Man lucky to be alive after ‘worst’ bite from venomous snake

Victim lost two fingers but is back to work and ‘living a normal life’

Graeme Massie
Los Angeles
Thursday 10 March 2022 01:15 GMT

A man is lucky to be alive after doctors say he was bitten by one of the world’s most venomous snakes and needed 44 doses of antivenom to survive.

The man, who has not been identified, lost two fingers after he was bitten by a Gaboon viper that he kept at his home in Wilmington, North Carolina.

Dr Jarrett Lark and Myrtle Beach Fire Department paramedic Thad Bowman, who works part-time at North Myrtle Beach’s Alligator Adventure in South Carolina, helped save the man’s life when the alarm was raised, despite being a state away.

The pair have extensive knowledge and experience of treating venomous bites and have worked treating patients across the Carolinas.

Mr Bowman said he received a call from a hospital following the bite and sent anti-venom from Alligator Adventure to the hospital.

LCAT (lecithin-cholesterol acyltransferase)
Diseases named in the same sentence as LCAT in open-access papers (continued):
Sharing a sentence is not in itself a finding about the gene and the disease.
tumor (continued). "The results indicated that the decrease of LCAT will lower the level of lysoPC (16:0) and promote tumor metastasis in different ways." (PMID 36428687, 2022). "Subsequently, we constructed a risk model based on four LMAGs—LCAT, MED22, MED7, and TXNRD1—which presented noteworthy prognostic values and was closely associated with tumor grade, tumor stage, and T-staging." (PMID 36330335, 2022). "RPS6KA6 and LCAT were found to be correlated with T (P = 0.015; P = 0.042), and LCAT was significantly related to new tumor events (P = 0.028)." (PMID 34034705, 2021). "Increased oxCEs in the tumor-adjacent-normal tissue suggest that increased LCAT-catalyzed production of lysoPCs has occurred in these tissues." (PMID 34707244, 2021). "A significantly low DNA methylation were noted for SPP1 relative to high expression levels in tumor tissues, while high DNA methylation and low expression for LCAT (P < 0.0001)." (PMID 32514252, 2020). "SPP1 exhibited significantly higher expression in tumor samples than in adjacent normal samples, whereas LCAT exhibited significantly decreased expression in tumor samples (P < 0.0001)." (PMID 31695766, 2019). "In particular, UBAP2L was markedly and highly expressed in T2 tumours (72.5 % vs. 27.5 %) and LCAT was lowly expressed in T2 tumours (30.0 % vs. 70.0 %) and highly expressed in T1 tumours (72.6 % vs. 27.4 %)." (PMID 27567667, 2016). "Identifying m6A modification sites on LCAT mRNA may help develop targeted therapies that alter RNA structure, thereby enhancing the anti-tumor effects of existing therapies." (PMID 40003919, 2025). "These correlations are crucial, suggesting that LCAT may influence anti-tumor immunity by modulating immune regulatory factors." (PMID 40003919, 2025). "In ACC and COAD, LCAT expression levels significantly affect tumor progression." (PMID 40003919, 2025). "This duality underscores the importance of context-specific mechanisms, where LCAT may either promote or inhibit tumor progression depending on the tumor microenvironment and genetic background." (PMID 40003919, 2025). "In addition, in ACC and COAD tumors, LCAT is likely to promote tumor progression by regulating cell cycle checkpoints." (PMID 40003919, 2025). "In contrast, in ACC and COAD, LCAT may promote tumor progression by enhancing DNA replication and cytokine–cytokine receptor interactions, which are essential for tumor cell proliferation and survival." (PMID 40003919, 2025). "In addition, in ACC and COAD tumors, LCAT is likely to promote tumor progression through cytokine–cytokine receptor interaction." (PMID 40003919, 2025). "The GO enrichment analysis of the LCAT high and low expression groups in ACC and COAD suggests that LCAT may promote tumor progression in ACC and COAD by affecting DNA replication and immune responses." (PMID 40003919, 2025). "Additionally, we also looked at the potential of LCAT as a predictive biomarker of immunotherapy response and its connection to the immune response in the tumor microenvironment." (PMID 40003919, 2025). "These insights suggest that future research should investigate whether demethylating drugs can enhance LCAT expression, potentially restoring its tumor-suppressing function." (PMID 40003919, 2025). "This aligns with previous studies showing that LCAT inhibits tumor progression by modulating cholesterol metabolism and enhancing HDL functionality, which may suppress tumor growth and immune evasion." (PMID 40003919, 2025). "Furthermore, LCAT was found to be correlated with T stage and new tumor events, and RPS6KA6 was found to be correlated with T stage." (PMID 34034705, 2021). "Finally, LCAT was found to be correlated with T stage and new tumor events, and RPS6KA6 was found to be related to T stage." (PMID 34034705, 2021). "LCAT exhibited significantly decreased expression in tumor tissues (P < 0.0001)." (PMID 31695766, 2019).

“We’ve dealt with exotic bites in the past, but nothing to this extent,” Mr Bowman told WMBF News.

The huge number of anti-venom doses is the most that either has ever seen a patient require.

And they even heard from a snake bite expert in Africa, who was shocked the victim had actually survived the bite.

“He’s thinking from what he’s seen in the field there and speaking with some other experts in Africa, this is going to be the worst Gaboon bite that’s ever survived,” Mr Bowman said.

He said that the bite cost the victim a “couple of fingers”, but that the man is “back to working two jobs” and is “living a normal life”.

Gaboon vipers are the largest vipers in Africa, weighing more than 45 pounds and reaching lengths of more than 6 feet, according to the Smithsonian Institution’s National Zoo.

“Gaboon vipers have a placid nature and very rarely bite humans. Most bites occur when the snake is stepped on before it has an opportunity to get away. If harassed, it will raise the upper part of its body and hiss in threat before actually striking,” according to the Smithsonian.

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